General Priorities and Expectations for Remote Learning

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This resource offers guidance for setting general priorities and expectations for the student experience in the remote learning environment. These expectations should serve as a clear focus for instruction and culture, responding to priority areas of 1) prioritizing instruction for students (particularly for vulnerable populations), 2) supporting students’ emotional needs and unfinished learning needs, and 3) advancing and preserving student learning no matter the instructional delivery model.

Expectations for Overall Student Experience

  • Students have regular, personal touchpoints with teachers and/or other school staff to check-in on their basic needs, social-emotional well-being, academic needs, and needed support for dealing with trauma.
  • Students have regular touchpoints with their classmates to continue to build community.
  • Students engage in learning experiences targeted to their specific learning needs as well as the most important work of the grade (including enabling content from the prior grade).
  • Students are provided flexible, engaging, and meaningful learning experiences.

Expectations for Content

Expectations for Supporting Whole Child

  • Students access grade-level content
  • Teachers address unfinished learning in service of grade-level content
  • Skill loss, literacy knowledge, and building conceptual mathematic understanding are prioritized
  • Remediation and support are provided to close any learning gaps
  • Students actively engage in the work of every lesson
  • Students learn practices to build self-awareness
  • Teachers, students, and families build relationships to foster a sense of safety and connection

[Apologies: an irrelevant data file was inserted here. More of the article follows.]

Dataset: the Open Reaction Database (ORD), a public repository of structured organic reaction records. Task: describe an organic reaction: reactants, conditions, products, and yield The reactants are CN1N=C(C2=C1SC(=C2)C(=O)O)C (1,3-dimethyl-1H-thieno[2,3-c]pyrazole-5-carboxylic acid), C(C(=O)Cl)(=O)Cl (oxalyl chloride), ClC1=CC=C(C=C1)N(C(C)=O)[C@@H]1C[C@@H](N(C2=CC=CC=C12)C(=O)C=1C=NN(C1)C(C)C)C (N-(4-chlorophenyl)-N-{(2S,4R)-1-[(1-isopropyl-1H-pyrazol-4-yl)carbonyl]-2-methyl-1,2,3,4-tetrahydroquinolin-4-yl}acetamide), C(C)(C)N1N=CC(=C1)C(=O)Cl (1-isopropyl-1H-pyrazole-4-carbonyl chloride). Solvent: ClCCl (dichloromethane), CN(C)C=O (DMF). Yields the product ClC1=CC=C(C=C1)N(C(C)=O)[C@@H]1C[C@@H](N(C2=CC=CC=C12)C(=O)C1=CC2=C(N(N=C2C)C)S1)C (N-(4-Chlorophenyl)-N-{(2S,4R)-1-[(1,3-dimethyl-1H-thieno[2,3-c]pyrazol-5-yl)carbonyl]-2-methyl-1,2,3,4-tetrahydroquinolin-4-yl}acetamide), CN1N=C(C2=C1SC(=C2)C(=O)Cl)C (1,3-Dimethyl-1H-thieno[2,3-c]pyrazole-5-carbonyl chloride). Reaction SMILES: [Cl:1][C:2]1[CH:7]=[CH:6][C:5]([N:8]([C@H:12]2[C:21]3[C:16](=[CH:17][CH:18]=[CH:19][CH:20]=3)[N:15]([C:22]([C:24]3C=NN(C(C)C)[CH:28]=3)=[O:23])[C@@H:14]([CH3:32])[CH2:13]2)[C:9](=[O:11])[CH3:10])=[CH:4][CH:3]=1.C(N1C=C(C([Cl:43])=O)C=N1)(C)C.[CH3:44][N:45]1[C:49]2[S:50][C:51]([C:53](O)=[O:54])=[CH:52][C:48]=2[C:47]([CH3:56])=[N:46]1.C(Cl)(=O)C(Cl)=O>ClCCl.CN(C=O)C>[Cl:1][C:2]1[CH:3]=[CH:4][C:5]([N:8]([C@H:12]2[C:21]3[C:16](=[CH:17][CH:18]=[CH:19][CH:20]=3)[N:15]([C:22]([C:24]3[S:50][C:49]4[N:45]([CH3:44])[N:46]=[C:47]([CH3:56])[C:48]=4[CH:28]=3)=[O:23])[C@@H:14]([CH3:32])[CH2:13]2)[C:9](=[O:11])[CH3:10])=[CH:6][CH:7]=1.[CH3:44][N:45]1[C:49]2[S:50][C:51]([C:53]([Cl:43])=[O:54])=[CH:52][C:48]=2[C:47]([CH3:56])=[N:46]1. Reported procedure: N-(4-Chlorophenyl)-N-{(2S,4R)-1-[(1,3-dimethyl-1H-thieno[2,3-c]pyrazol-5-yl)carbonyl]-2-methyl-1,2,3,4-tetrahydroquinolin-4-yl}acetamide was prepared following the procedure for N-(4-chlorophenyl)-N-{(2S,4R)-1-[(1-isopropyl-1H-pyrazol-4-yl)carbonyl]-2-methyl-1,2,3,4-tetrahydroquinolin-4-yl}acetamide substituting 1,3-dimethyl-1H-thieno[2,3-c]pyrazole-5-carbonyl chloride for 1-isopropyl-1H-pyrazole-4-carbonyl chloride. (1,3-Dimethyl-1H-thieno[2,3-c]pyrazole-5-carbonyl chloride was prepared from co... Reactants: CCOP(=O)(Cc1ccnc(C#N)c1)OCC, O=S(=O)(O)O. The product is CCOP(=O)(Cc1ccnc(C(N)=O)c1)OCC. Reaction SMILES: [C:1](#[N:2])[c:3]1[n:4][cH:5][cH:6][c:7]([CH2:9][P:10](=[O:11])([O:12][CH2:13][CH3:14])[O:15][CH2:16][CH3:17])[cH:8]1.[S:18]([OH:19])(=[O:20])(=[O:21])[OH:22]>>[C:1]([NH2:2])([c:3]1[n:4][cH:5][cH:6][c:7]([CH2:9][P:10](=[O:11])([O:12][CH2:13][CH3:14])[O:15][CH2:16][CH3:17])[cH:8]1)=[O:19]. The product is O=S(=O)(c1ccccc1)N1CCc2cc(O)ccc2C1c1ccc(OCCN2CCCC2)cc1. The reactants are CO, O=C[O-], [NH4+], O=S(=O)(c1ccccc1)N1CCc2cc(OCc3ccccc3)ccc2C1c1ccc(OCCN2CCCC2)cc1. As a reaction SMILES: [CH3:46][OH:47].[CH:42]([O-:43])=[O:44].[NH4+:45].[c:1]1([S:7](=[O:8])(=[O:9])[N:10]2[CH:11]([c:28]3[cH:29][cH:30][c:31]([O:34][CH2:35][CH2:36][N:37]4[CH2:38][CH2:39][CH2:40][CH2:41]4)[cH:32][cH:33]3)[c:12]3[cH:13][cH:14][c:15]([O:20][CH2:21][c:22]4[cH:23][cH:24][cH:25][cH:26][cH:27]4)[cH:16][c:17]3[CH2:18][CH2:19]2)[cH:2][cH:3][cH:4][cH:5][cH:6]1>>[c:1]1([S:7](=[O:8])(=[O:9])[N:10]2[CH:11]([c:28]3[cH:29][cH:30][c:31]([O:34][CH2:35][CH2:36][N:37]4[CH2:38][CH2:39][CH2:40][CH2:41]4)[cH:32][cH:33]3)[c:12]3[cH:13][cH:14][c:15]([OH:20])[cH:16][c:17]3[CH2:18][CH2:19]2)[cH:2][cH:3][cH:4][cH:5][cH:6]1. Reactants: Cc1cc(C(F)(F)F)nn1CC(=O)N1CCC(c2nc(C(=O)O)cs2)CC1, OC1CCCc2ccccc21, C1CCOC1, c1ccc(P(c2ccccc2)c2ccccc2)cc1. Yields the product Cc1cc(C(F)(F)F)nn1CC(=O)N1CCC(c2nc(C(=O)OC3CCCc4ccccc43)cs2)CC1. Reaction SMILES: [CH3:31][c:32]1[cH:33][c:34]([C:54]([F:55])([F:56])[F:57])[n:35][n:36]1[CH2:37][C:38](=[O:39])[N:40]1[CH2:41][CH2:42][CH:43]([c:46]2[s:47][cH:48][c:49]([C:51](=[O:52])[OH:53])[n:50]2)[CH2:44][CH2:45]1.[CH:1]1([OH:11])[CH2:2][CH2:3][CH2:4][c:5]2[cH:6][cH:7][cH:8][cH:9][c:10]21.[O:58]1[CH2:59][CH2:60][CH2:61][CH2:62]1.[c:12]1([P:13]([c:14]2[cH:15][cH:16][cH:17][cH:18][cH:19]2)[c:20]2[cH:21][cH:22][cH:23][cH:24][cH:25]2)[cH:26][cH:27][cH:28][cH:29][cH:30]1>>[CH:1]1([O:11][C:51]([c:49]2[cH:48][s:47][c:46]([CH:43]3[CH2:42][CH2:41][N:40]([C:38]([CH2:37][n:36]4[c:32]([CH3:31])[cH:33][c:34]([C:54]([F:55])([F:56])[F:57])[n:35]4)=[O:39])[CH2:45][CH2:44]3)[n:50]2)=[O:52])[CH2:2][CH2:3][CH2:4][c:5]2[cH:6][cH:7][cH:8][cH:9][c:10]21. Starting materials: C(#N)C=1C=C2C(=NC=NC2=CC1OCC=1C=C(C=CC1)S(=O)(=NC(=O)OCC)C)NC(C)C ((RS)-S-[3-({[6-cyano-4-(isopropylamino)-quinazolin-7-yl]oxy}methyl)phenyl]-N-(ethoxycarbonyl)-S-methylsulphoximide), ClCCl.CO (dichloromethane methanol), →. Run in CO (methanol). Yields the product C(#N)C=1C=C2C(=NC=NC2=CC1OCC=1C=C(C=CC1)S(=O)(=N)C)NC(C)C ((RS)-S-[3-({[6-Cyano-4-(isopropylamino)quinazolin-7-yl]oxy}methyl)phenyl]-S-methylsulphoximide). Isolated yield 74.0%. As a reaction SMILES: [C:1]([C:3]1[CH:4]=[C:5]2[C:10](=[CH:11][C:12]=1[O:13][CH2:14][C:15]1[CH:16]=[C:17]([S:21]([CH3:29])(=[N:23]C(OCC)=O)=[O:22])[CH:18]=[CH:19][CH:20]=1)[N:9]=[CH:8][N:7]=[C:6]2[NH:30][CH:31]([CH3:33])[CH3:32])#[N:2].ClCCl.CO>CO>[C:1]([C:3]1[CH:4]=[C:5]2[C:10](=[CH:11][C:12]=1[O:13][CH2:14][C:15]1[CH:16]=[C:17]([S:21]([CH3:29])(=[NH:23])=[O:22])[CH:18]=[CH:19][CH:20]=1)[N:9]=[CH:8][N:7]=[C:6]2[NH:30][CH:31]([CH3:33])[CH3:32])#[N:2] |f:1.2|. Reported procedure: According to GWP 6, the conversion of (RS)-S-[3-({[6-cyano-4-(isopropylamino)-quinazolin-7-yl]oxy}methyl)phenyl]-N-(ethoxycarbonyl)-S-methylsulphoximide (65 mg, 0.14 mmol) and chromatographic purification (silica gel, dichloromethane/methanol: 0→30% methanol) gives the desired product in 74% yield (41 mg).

• Students build community through remote classroom structures
  • Students are given choice and voice to build a sense of self-efficacy and agency
  • Students experience consistency and predictability in routines and structures

What is an Instructional Day?

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Teacher to Student Feedback Expectations in a Remote Setting

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Teacher to Student Feedback Expectations in a Remote Setting

Providing meaningful feedback to students is a key action teachers can take to advance and preserve learning and connection with students. This resource offers guidance and expectations for teachers when giving feedback on student work, including suggestions for delivery based on various instructional delivery models. You can use this example as is or modify for your school needs.

The Role Feedback Plays in Learning

In his research on effective practices that improve student achievement, John Hattie (2008) found that “the most powerful single modification that enhances achievement is feedback.” Feedback can help students to develop and refine their thinking, make sense of misconceptions in their learning, and support students to improve the quality of their work.

Expectations for Student Feedback

Not all feedback has the same impact. There are specific characteristics of feedback that can make it more effective in supporting student learning. Effective student feedback is:

  • Specific: Provides students with explicit guidance about what they did well, how they are improving compared to prior assignments, and/or where they need to focus.
  • Timely: Provided immediately, or as soon as possible, so they can act on the feedback.
  • Goal-oriented: Supports students to develop or refine their thinking through the use of questions, models, counterexamples, etc. towards a clear instructional goal or outcome.
  • Actionable: Provides a clear next step for students to take, usually in revising current work or implementing the feedback in a new assignment.

Teachers should think through the following guiding questions to help them determine the best feedback for students.

  • What is my goal in providing the feedback?
  • What transferrable takeaway do I want the student to have as a result?
  • What action do I want the student to take based on the feedback (e.g., apply to the current assignment, implement in future)?
  • What additional instructional support might the student need to be successful?

The following table outlines suggestions for how to deliver feedback based on the different instructional delivery models.




Suggestions for Feedback Delivery

  • Written on student work
  • In-person conference
  • Students share different solution methods or ideas and discuss
  • Phone call
  • Email or text message
  • Video conference
  • Comments and/or annotations in a shared document
  • Video/screencast of teacher explanation